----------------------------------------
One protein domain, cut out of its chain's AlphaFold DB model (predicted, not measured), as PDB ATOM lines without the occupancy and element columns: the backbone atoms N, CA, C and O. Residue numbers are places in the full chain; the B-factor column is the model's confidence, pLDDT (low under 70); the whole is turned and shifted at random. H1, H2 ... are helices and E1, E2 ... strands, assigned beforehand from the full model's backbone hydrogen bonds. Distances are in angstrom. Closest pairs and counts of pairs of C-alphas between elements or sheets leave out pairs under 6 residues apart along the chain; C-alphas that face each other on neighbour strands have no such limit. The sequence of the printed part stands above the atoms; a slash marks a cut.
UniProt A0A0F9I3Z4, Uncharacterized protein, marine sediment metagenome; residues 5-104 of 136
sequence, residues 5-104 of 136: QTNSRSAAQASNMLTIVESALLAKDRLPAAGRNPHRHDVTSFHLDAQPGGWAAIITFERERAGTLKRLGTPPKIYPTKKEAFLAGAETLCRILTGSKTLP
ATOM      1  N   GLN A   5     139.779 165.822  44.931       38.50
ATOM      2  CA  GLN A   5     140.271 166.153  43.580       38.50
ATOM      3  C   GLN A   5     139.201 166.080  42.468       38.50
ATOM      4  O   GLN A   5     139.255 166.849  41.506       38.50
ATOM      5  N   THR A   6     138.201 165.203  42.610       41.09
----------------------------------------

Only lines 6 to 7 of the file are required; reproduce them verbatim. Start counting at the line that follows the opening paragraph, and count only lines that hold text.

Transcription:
ATOM      4  O   GLN A   5     139.255 166.849  41.506       38.50
ATOM      5  N   THR A   6     138.201 165.203  42.610       41.09